Publication - Statistics

Pesticide usage in Scotland: arable crops and potato stores 2016

Published: 31 Oct 2017
Agriculture and Rural Economy Directorate
Part of:
Farming and rural

This publication presents information from a survey of pesticide use on arable crops and potato stores in Scotland during 2016.

Pesticide usage in Scotland: arable crops and potato stores 2016
Executive summary - Potato Stores

Executive summary - Potato Stores

This report presents information from a survey of pesticide use in Scottish potato stores on tubers harvested in 2016. Data were collected from 65 growers, who collectively cultivated 25 per cent of the area of potatoes grown in Scotland. Pesticide use in potato stores was recorded for crops grown for seed production and for consumption (ware potatoes). Ratio raising was used to produce estimates of national pesticide usage from the sample data.

The overall estimated quantity of potatoes stored in 2016 was 1,140,286 tonnes, which was very similar to that reported in 2014. Both the 2016 and 2014 storage estimates were almost 20 per cent greater than 2012 which was a climatically difficult year for Scottish potato production.

Sixty one per cent of seed and 77 per cent of ware potatoes were stored in refrigerated stores in 2016. The majority of the remaining stores were ambient ventilated stores. Over 99 per cent of potatoes were stored in boxes.

The proportion of stored seed and ware potatoes receiving an in-store pesticide treatment in 2016 was 47 and 11 per cent respectively. These proportions are the same as reported in 2014.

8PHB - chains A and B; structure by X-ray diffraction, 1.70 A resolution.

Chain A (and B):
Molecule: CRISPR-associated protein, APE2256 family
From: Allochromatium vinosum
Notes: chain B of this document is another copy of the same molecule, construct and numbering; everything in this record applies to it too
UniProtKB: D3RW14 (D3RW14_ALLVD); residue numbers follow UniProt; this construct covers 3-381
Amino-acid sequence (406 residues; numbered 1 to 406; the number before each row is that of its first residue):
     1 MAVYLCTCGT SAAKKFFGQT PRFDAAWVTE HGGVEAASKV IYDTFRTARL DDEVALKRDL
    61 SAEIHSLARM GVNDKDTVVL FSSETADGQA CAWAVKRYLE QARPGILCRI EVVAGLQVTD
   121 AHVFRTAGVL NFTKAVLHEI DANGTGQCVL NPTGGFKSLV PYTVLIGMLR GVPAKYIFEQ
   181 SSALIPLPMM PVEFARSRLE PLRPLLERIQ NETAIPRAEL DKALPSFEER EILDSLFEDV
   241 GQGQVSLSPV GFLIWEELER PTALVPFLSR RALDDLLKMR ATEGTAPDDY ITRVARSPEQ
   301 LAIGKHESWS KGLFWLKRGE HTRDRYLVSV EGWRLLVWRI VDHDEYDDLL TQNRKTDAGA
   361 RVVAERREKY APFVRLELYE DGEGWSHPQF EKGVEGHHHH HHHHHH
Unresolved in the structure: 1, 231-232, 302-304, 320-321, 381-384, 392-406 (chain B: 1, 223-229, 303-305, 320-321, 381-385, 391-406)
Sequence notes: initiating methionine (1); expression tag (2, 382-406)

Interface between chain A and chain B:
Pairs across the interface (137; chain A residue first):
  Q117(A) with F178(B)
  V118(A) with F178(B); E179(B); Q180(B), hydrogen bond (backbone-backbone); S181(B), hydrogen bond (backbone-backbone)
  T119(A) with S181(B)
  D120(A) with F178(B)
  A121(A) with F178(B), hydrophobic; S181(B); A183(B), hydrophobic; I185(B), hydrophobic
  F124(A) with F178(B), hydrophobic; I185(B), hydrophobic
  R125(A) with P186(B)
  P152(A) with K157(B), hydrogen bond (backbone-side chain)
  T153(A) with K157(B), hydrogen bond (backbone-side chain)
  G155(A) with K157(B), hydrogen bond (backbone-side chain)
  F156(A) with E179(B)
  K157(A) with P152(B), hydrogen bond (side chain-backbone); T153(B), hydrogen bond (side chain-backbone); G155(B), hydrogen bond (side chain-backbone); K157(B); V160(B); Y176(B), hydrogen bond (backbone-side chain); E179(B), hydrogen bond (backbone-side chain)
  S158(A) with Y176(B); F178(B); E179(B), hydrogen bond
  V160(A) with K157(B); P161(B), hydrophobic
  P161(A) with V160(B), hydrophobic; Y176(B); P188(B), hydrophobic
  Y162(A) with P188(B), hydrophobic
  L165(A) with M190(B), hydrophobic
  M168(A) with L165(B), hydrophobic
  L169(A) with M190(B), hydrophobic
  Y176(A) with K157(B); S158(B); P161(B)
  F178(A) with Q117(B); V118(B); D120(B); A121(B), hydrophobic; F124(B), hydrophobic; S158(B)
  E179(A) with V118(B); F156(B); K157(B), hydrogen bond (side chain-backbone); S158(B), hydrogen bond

As in 2014, the principal formulation used on seed potatoes in 2016 was the fungicide formulation imazalil/thiabendazole, which was applied to an estimated 27 per cent of the stored crop for control of a range of tuber diseases. The only other fungicide applied was imazalil, to 19 per cent. As in 2014, a small proportion of the seed crop was treated with ethylene (one per cent). Ethylene is approved as a commodity substance for plant growth regulation in post-harvest crops under the Control of Pesticides regulations ( COPR).

As in the last survey, chlorpropham, a growth regulator used for sprout suppression, was the most commonly used formulation on ware potatoes, applied to seventeen per cent of tubers stored in 2016. Ethylene, the principal sprout suppressant formulation for ware potatoes prior to 2014, was applied to one per cent of the crop. The fungicidal formulations, imazalil and imazalil/thiabendazole were both applied to less than 0.5 per cent of the stored ware crop.